By Zach Wagner:
Poised, humble, and hungry, Marko Hernandez, professionally known as Papi Flaco, stays true to himself as he chases his dream of becoming a hip hop star.
Hernandez knew early music was his passion. “Since I was a kid, I’ve been around music. My dad’s always played music. He was break dancing when he was really young; he always used to tell me about that. He sang and played almost every instrument,” Hernandez said.
At the same time, Hernandez’s brother was making a name for himself in the Rochester rap scene. In elementary school, Hernandez took a visit to the studio to see what it was all about. He fell in love instantly.
“I went to the studio just to look at it, right from that day I got real inspired. Since I was a kid I always dreamt of being in front of big crowds like a superstar,” Hernandez said.
Hernandez set out to make his dream a reality. He started freestyling, occasionally spitting bars for friends who were anxious to see him rap. He started recording on his phone, eventually making beats and recording with his neighbor.
“I want to say my 10th, 11th grade year, I was 16, my neighbor Jay Remmy started recording me and making beats, so we actually started putting it out there on Soundcloud. It was getting a couple thousand views. People started talking about it, so I was like ‘Damn! I gotta keep going,’” Hernandez said.
Now it’s three years later. Hernandez is 18 and still pushing toward his dream. Over the past few years he has been able to release roughly 40 singles, building up his following song by song. Now, he has some-100 unreleased songs and currently is working on his first official project: a mix of deeper, emotional writing and club anthems.
Even after three years of work, Hernandez still feels like he hasn’t found his true identity in the Rochester rap scene. Collaborating with many artists in the area, Hernandez never turns down an opportunity to work with a new artist. He constantly looks to expand his horizons on the lookout for that group or person that clicks.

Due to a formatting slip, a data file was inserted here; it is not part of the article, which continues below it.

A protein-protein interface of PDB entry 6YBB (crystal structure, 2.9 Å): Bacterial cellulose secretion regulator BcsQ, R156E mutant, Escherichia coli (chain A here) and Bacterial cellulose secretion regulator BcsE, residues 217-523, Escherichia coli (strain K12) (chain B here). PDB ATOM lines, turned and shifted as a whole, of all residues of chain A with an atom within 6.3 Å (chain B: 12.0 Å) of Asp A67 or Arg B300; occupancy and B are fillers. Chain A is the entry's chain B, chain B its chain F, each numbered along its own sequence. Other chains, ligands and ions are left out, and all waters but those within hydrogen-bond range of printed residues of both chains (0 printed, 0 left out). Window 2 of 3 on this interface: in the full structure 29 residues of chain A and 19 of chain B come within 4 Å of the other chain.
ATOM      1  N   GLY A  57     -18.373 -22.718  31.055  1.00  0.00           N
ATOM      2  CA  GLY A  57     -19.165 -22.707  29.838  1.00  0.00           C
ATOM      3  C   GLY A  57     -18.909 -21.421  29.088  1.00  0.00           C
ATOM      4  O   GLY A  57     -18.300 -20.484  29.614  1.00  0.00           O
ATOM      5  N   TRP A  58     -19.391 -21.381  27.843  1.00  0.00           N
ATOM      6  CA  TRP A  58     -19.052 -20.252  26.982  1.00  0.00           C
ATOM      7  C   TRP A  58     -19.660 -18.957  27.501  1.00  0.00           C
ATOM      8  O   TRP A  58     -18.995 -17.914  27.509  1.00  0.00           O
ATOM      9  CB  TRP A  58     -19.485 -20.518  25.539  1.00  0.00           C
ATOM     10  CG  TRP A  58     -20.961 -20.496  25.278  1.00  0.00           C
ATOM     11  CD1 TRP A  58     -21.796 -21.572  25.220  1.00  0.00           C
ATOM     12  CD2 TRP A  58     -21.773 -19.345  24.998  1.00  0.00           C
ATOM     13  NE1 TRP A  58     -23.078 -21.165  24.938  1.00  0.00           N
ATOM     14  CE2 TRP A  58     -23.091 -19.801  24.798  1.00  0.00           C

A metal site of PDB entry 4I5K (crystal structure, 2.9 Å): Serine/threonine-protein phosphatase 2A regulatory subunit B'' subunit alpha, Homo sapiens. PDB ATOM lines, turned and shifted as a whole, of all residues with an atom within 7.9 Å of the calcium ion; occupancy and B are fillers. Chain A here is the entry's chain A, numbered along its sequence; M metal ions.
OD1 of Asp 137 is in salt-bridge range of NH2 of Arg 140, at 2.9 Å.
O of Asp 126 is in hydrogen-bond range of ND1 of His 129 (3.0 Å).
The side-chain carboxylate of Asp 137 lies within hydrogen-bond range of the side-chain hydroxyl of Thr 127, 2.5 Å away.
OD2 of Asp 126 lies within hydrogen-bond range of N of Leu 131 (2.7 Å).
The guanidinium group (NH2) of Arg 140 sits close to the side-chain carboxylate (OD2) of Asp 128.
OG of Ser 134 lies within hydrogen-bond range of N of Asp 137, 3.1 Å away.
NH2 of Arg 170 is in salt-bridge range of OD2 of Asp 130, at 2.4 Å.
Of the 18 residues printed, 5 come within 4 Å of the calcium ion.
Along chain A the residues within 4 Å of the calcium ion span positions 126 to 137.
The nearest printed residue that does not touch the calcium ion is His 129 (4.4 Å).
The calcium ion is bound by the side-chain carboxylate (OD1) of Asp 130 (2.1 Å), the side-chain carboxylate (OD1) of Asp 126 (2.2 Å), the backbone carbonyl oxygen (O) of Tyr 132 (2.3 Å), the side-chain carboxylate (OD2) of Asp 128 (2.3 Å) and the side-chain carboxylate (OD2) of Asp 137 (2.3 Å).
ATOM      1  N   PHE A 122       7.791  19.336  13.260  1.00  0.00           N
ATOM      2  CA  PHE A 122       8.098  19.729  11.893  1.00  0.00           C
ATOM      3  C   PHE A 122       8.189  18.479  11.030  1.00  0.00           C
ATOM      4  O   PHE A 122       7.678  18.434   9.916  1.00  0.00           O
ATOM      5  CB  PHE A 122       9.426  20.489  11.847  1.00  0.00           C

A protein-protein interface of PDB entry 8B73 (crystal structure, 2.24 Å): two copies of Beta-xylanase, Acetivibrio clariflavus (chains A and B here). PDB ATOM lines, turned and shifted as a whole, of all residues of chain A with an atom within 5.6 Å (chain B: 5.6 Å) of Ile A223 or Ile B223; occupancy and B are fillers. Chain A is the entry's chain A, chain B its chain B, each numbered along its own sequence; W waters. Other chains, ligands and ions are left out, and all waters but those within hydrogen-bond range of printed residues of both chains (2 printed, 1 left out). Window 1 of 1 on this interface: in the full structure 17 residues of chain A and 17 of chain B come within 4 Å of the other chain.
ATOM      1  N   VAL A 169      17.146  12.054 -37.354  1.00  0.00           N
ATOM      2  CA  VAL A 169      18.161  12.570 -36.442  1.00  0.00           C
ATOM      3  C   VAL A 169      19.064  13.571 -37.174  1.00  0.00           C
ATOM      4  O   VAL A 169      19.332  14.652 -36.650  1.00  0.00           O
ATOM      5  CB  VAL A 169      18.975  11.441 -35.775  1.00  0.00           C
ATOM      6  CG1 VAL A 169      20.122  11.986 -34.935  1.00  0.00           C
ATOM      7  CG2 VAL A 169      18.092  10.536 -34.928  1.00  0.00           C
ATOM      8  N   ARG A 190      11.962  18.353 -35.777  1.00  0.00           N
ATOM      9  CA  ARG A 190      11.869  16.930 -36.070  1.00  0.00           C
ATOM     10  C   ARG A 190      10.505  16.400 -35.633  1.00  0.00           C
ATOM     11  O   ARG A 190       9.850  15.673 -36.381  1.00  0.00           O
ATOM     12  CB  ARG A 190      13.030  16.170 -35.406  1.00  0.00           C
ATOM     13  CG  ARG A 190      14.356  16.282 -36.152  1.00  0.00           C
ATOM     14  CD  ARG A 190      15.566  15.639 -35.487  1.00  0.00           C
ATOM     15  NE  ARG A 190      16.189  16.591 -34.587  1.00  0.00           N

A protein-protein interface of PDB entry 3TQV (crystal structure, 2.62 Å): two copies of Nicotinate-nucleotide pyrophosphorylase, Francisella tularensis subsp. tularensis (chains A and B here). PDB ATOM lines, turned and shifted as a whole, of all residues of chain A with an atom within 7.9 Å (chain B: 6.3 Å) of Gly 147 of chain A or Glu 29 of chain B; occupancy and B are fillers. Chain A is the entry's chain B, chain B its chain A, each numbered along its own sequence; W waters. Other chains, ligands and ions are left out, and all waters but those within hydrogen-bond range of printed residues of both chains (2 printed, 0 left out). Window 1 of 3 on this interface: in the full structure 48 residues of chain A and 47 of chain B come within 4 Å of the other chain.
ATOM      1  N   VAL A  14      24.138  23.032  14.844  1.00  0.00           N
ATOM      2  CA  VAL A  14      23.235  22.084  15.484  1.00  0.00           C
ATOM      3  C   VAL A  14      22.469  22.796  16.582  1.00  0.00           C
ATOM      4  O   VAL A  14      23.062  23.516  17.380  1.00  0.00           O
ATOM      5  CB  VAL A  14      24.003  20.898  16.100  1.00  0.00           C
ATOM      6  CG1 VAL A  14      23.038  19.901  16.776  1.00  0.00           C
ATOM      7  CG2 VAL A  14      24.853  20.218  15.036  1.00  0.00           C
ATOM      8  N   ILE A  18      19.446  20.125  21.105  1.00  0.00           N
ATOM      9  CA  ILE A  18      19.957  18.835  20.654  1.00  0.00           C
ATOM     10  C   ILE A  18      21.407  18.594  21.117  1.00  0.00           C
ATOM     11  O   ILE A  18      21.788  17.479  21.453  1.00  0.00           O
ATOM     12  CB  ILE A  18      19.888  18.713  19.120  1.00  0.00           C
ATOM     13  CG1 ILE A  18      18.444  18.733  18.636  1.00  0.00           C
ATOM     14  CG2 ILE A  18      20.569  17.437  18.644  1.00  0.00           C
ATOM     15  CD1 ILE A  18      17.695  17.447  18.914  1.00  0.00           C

“I don’t feel like I have a certain place right now, but that’s what I working for. I’m just trying to make it grow, and I know I can’t do it by myself. I want to be the one that works with any type of artist. I’m willing to try whatever just to make my hometown pop off,” said Hernandez.
On the other side of things, when collaborating with people it can sometimes lead to influences that might leave a negative effect on your career. Being an independent artist, Hernandez knows he need to be careful when it comes to who he can trust, it can sometimes be a challenge for the young star but he sure knows how to hold his own.
“I struggle with that every day. I wake up think about it every day. In the end, I’ll never change up who I wanna be or what I want to put out for someone else’s liking,” Hernandez said. “I stay true to myself as much as I can, but if I’m stuck in way I’ll take some advice depending on who’s giving it and the direction they are trying to guide me.”
Through his music, Hernandez has been able to make himself a recognizable figure around his hometown. When first being approached by unfamiliar faces, it was surreal for Hernandez. Since the beginning, he’s pictured himself signing autographs, taking pictures, and interacting with fans. Now, it’s nothing out of the ordinary.
“It’s weird because when I was younger and didn’t make music like that, I always wanted that. I would always want people to come up and ask for pictures and ask me to sign things for them or anything like that. Now it’s kinda normal when I’m in Greece or Hilton,” he said.
Along with having a platform that brings you love and support, dealing with people who are against you tends to always follow closely. Dealing with that negative energy was difficult for Hernandez at first, but through many learning experiences he has kept his composure shrugging off all the hate.
“I had to learn through a lot of situations because I was like I’m going to make music and everybody is going to fuck with it. Everybody was showing me love, but a couple days after the song drops all the hate comes in. I had all these kids trying to fight me and embarrass me,” Hernandez said.
With his dreams in his grasps, Hernandez keeps pushing forward each and every day working toward that ultimate goal of becoming a hip hop sensation.